David Rudman's Cookie Monster is not Frank Oz's Cookie Monster, but both have their hilarious charm. Steve Whitmire's Kermit the Frog is not Jim Henson's Kermit the Frog, but it's as damn close as you can get; perhaps a little softer-spoken and less prone to comic outbursts, but still the good-hearted but in-over-his-head-far-too-often ringleader of this nutty bunch. If it were not for Whitmire's devotion to not just Kermit the Frog but also Jim Henson, things would have ended up a lot differently and Whitmire's departure, sad as it and the events surrounding it may be, would not be as much discussed as it is being.

To The Muppets Studio and The Walt Disney Company: I disagree with your decision, and I wish it didn't have to come to this, but for the most part you have been doing well with bringing The Muppets into the 21st century, especially with the viral videos and the well-written character Twitter feeds (and I'm not just saying this because I know a few people who work for them). I wish cooler heads could have prevailed in this situtation and an amicable decision been made on both sides, but what's done is done, sadly, and I wish nothing but the best for the Muppet franchise and performers - who have truly become a part of the Disney family - in the future.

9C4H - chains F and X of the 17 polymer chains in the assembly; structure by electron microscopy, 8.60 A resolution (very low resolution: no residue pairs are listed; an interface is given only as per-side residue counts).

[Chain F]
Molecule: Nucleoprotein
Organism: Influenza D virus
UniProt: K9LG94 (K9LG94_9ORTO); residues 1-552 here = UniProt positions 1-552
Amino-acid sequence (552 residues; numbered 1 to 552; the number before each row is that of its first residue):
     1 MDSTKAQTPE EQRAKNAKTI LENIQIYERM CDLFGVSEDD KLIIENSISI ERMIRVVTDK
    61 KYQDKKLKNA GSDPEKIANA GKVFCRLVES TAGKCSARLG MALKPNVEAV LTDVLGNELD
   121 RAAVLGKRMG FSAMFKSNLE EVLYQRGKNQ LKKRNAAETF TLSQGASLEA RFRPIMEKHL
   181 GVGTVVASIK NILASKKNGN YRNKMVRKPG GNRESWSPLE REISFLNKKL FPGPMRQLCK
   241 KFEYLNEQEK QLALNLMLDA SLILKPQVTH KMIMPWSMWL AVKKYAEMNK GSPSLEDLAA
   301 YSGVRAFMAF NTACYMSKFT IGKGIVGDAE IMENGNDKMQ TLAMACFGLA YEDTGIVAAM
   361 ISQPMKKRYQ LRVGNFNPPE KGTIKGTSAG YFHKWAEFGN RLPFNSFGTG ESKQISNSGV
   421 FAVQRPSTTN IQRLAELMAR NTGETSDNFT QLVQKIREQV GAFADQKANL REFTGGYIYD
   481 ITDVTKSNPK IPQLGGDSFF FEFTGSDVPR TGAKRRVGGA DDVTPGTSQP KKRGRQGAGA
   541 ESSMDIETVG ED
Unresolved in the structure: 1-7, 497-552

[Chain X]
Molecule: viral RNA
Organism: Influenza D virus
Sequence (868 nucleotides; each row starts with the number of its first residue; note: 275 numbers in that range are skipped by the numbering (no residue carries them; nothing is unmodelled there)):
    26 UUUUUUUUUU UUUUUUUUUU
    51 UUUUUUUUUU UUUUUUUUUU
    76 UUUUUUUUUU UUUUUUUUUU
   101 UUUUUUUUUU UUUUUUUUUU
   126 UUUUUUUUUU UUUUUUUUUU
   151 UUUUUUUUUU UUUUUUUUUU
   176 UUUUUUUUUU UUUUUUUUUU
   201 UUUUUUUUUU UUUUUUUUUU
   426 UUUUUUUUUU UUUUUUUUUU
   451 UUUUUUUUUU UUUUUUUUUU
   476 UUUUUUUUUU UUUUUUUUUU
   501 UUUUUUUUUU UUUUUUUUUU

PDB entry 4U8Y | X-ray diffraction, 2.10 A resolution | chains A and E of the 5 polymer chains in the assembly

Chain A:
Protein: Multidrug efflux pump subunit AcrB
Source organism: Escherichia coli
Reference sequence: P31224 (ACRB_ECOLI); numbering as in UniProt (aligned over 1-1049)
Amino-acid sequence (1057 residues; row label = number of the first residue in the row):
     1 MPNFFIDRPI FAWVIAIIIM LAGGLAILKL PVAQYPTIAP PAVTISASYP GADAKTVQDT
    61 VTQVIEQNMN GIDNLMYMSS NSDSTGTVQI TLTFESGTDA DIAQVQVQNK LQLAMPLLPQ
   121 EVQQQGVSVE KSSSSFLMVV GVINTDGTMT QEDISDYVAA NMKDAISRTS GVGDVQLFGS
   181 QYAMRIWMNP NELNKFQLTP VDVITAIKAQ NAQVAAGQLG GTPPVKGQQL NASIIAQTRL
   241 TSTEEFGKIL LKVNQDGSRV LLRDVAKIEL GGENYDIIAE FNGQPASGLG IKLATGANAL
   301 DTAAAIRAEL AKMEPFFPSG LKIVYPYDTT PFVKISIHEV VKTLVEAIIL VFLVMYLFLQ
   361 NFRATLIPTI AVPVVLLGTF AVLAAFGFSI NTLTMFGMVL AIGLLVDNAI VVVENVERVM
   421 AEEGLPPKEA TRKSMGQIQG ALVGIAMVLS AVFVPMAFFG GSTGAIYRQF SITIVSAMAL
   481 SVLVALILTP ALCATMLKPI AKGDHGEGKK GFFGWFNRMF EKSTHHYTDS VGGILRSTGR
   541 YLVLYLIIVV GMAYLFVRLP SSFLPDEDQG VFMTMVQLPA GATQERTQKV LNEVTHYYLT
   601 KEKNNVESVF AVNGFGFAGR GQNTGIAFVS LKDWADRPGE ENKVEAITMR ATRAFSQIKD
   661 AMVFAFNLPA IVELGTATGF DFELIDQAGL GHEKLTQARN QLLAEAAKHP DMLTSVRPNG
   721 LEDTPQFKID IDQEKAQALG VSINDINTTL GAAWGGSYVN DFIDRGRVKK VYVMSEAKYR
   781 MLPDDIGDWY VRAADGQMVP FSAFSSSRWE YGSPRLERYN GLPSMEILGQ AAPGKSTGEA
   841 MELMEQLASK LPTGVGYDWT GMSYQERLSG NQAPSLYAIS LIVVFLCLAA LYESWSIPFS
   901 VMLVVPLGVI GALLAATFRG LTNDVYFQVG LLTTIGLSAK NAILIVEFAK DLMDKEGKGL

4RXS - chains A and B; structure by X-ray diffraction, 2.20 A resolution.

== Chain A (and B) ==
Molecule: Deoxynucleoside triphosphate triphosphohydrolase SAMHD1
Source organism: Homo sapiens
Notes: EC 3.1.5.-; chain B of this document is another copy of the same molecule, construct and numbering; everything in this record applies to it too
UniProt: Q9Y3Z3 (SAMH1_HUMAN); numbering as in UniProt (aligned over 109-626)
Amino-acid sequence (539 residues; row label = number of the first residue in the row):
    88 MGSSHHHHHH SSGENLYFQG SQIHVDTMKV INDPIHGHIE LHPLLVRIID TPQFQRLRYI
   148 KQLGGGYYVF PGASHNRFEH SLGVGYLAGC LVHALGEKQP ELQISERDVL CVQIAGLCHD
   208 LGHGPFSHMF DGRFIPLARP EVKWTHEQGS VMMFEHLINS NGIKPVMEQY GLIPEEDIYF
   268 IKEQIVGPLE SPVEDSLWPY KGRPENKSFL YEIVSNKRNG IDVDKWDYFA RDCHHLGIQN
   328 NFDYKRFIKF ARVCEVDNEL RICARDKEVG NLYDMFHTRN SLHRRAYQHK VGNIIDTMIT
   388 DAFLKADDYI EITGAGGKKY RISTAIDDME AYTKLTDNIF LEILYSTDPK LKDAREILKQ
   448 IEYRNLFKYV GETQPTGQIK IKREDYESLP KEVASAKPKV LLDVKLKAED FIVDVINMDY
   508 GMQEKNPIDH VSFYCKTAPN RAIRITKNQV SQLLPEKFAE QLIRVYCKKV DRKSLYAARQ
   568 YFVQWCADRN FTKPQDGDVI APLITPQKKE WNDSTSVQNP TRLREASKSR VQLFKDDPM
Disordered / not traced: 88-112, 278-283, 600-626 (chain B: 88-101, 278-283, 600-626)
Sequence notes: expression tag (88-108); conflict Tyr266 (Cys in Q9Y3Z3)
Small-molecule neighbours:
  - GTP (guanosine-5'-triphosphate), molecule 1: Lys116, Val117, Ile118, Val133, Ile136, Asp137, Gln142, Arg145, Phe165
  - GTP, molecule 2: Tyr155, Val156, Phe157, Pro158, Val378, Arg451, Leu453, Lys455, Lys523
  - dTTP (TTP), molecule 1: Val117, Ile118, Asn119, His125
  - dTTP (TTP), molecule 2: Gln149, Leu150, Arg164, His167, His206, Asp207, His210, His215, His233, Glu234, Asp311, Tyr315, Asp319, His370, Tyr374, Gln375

To Matt Vogel: You have done a fantastic job inheriting Muppet characters such as Floyd Pepper and Count von Count (always one of my personal favorites), and as the perfomer for Big Bird in a number of public events such as the Thanksgiving Day Parade, you are proving yourself well as The Bird's official understudy for when the day eventually comes - God forbid - that Caroll Spinney can no longer perform him. Obviously, this task is one of the biggest for you to undertake yet, but given your performances past, I know you can do it, and I am sure the world's most famous frog is in capable hands under your care.

And to Steve Whitmire: Thank you for your 39 years of service to giving us laughter (the third greatest gift of all, after ice cream and children) and helping to Kermit the Frog's own dream, singing, dancing, and making people happy - a dream which gets better the more people you share it with. As the frog himself said (with help from his original caretaker, Jim Henson), you've done just what you set out to do. You have not failed in your duty to Jim - in fact, for those of us who only started to appreciate what he helped set in motion until long after he left this earth, you helped us enjoy both what he did and those what those came after him continue to do even more. Thank you, Steve.